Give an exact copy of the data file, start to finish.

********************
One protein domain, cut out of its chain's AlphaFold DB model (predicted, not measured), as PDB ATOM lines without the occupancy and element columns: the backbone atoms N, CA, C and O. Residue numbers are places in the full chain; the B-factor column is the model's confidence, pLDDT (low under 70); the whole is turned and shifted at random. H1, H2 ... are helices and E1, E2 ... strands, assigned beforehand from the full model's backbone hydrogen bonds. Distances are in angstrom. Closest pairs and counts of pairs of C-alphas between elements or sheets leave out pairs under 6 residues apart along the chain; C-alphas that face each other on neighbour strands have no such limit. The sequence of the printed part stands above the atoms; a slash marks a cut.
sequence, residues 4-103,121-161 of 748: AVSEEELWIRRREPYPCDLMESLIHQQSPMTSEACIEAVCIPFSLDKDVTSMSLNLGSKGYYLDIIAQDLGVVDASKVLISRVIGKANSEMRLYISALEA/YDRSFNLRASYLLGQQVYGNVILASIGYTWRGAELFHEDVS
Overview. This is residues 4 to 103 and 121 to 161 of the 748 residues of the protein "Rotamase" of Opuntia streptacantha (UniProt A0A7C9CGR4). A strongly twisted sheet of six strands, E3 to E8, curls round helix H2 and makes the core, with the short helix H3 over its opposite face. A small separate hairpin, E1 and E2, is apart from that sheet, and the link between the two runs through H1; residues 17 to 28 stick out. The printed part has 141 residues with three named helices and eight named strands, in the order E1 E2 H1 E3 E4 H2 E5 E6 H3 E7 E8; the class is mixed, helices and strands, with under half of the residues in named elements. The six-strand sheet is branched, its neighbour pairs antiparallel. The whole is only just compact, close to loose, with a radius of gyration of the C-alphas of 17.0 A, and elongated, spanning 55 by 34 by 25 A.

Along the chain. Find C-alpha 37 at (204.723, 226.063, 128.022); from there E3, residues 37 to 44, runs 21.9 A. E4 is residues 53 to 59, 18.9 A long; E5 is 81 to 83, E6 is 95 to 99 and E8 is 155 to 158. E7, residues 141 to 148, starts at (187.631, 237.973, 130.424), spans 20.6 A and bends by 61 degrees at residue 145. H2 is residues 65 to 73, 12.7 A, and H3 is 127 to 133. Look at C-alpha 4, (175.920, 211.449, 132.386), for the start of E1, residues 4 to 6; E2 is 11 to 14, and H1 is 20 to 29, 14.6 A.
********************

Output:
One protein domain, cut out of its chain's AlphaFold DB model (predicted, not measured), as PDB ATOM lines without the occupancy and element columns: the backbone atoms N, CA, C and O. Residue numbers are places in the full chain; the B-factor column is the model's confidence, pLDDT (low under 70); the whole is turned and shifted at random. H1, H2 ... are helices and E1, E2 ... strands, assigned beforehand from the full model's backbone hydrogen bonds. Distances are in angstrom. Closest pairs and counts of pairs of C-alphas between elements or sheets leave out pairs under 6 residues apart along the chain; C-alphas that face each other on neighbour strands have no such limit. The sequence of the printed part stands above the atoms; a slash marks a cut.
sequence, residues 4-103,121-161 of 748: AVSEEELWIRRREPYPCDLMESLIHQQSPMTSEACIEAVCIPFSLDKDVTSMSLNLGSKGYYLDIIAQDLGVVDASKVLISRVIGKANSEMRLYISALEA/YDRSFNLRASYLLGQQVYGNVILASIGYTWRGAELFHEDVS
Overview. This is residues 4 to 103 and 121 to 161 of the 748 residues of the protein "Rotamase" of Opuntia streptacantha (UniProt A0A7C9CGR4). A strongly twisted sheet of six strands, E3 to E8, curls round helix H2 and makes the core, with the short helix H3 over its opposite face. A small separate hairpin, E1 and E2, is apart from that sheet, and the link between the two runs through H1; residues 17 to 28 stick out. The printed part has 141 residues with three named helices and eight named strands, in the order E1 E2 H1 E3 E4 H2 E5 E6 H3 E7 E8; the class is mixed, helices and strands, with under half of the residues in named elements. The six-strand sheet is branched, its neighbour pairs antiparallel. The whole is only just compact, close to loose, with a radius of gyration of the C-alphas of 17.0 A, and elongated, spanning 55 by 34 by 25 A.

Along the chain. Find C-alpha 37 at (204.723, 226.063, 128.022); from there E3, residues 37 to 44, runs 21.9 A. E4 is residues 53 to 59, 18.9 A long; E5 is 81 to 83, E6 is 95 to 99 and E8 is 155 to 158. E7, residues 141 to 148, starts at (187.631, 237.973, 130.424), spans 20.6 A and bends by 61 degrees at residue 145. H2 is residues 65 to 73, 12.7 A, and H3 is 127 to 133. Look at C-alpha 4, (175.920, 211.449, 132.386), for the start of E1, residues 4 to 6; E2 is 11 to 14, and H1 is 20 to 29, 14.6 A.